Writing is so much easier (and more enjoyable) than self-promotion. But my goal is to be ready to dive into this at my next convention — and I’m on track to do so.

    Thanks for the encouragement.

  • Having my book trailer on my smart phone to show anyone who was interested turned out to be a successful promotion strategy. And I didn’t just use it for pitches. Everyone is talking about trailers and marketing these days, so I was able to share the trailer we’d created during conversations with other writers. And when they all said, “I want to read that book,” I figured I was reaching future readers.

    But I do have a tendency to put my foot in my mouth, whether from nerves or a misguided sense of humor, I don’t know. I’ve embarrassed myself more than once. At the last ACFW conference I was coming off a migraine medication that really scrambled my brain. One of my critique partners offered to make me note cards to hang around my neck with all the pertinent info I’d need for spur-of-the-moment pitches.

    My name is Evangeline.
    I write supernatural romance.
    My book is about…

    You get the idea.

  • Jan Cline says:

    This is an awesome topic – one that interests me as an aspiring author and also as a conference director. Personally, I’m still a little shy when it comes to approaching an editor or agent. I always worry that I’m pestering them. But I have attended enough conferences now to know that you just have to pay attention to what is going on around you and take advantage of those small opportunities that just might make a good connection for you. I always take business cards and one sheets, but I’m not always good at handing them out!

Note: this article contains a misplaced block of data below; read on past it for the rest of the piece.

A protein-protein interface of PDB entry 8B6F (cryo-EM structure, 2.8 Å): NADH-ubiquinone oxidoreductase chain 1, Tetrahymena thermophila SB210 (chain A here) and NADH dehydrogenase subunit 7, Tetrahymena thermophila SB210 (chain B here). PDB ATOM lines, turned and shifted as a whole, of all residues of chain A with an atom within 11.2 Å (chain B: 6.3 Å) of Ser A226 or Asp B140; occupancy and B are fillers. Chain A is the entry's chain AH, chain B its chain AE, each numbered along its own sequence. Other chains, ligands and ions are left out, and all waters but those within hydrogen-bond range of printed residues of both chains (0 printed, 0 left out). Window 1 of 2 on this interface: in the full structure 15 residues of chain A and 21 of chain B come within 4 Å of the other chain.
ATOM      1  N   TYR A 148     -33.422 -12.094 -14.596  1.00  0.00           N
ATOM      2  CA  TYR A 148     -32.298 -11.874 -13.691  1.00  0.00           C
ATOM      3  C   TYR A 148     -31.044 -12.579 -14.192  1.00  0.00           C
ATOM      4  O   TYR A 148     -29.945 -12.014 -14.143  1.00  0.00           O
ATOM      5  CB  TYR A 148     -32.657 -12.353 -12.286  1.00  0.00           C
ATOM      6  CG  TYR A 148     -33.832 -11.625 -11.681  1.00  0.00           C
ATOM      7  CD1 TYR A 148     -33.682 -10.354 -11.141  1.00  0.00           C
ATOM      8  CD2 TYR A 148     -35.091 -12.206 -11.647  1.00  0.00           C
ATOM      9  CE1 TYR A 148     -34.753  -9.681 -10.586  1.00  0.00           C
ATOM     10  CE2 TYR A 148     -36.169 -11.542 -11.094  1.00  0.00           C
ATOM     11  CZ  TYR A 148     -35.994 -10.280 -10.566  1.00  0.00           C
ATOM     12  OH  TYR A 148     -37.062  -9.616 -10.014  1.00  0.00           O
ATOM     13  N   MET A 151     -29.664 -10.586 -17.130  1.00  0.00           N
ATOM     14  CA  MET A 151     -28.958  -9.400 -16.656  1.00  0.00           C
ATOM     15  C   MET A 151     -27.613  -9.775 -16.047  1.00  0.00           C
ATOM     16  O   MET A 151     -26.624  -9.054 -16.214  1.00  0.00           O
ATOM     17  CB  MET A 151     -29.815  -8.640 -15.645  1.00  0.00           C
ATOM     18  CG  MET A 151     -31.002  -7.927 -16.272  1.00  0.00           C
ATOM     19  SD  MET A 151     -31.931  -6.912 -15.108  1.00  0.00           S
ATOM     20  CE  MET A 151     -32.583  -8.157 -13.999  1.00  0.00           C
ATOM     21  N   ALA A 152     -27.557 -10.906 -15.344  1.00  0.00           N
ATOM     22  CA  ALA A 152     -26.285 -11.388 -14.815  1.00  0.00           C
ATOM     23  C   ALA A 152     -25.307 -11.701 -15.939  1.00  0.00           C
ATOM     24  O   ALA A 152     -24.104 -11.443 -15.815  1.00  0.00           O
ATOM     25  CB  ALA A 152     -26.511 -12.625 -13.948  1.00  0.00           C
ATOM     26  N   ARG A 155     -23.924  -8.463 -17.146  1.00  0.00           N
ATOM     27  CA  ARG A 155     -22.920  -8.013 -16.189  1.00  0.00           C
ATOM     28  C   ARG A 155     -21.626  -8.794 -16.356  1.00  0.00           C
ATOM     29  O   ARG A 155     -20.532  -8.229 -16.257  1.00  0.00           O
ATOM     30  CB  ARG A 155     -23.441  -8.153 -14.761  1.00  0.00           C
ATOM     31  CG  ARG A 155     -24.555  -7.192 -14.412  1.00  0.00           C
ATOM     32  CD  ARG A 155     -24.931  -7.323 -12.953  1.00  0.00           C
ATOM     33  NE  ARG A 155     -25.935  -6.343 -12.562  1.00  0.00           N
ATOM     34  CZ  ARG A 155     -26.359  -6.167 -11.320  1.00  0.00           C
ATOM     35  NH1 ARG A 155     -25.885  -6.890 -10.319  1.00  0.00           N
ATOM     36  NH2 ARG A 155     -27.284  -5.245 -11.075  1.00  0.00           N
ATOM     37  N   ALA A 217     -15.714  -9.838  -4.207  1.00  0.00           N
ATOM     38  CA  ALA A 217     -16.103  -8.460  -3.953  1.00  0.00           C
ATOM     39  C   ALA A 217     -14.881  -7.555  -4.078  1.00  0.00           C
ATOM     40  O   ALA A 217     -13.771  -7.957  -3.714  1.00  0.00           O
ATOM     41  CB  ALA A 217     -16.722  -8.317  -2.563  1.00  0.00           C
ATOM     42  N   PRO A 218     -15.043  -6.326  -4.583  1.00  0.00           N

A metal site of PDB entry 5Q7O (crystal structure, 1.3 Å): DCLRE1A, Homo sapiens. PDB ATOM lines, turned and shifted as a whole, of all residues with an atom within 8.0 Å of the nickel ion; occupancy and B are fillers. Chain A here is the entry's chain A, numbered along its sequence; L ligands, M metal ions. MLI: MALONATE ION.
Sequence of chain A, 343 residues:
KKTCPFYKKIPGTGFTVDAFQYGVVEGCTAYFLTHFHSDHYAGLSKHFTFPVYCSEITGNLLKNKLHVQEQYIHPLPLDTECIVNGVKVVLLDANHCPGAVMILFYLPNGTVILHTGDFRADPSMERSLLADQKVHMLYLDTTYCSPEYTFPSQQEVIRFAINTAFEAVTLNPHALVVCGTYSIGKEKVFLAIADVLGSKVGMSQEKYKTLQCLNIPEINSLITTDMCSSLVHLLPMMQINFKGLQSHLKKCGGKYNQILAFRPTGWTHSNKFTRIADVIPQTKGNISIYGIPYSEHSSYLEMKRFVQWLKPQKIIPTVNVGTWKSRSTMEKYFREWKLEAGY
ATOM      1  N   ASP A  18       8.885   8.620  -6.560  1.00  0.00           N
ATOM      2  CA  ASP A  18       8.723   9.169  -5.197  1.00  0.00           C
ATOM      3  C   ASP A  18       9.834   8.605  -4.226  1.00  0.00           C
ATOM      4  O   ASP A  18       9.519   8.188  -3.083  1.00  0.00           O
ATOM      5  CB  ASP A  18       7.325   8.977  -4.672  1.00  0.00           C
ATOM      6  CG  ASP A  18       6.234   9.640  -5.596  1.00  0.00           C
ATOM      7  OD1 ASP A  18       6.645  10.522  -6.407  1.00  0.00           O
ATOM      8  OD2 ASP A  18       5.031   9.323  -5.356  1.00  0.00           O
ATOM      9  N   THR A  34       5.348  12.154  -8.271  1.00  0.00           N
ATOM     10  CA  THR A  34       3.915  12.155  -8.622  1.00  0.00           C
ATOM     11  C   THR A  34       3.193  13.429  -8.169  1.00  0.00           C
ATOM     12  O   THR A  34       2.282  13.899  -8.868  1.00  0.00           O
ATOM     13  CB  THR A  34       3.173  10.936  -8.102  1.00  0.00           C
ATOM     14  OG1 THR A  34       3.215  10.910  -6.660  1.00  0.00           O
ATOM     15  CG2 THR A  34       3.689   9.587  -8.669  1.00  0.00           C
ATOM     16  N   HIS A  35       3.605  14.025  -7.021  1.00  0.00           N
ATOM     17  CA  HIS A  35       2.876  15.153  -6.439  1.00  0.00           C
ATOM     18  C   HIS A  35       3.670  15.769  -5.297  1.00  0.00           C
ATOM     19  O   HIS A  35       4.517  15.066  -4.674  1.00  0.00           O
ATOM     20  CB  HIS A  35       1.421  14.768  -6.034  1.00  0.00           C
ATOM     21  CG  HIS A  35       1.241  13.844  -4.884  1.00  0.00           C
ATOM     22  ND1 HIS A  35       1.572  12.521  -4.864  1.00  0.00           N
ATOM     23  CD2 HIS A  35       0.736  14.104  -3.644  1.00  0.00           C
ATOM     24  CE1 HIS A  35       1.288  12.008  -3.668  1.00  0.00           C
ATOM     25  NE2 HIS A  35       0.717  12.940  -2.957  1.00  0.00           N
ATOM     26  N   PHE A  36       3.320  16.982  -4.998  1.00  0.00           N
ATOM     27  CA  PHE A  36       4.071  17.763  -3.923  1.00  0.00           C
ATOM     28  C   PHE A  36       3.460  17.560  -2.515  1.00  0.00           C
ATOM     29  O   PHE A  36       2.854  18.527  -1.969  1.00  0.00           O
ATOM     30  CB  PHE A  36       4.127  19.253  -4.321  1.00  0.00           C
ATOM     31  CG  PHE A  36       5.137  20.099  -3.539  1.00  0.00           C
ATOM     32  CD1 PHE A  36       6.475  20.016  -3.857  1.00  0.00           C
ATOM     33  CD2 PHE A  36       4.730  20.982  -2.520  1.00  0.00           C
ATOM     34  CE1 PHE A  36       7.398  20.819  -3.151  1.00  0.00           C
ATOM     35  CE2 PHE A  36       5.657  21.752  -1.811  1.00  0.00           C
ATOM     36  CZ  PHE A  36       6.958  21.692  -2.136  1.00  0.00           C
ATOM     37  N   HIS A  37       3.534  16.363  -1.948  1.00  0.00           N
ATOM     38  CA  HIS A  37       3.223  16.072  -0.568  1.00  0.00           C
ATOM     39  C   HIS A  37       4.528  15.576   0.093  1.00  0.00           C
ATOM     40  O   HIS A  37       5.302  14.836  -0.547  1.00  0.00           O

I love the learning/workshop aspect of a conference and I like what has been said about not getting so wrapped up in it that you forget to give yourself a little spotlight time. I am amazed as I watch writers and authors that come to my conference at how little they know about or care about self promo. Most of the attendees are first timers and need a little guidance. I like to encourage those who have been at several to come alongside and show them the ropes.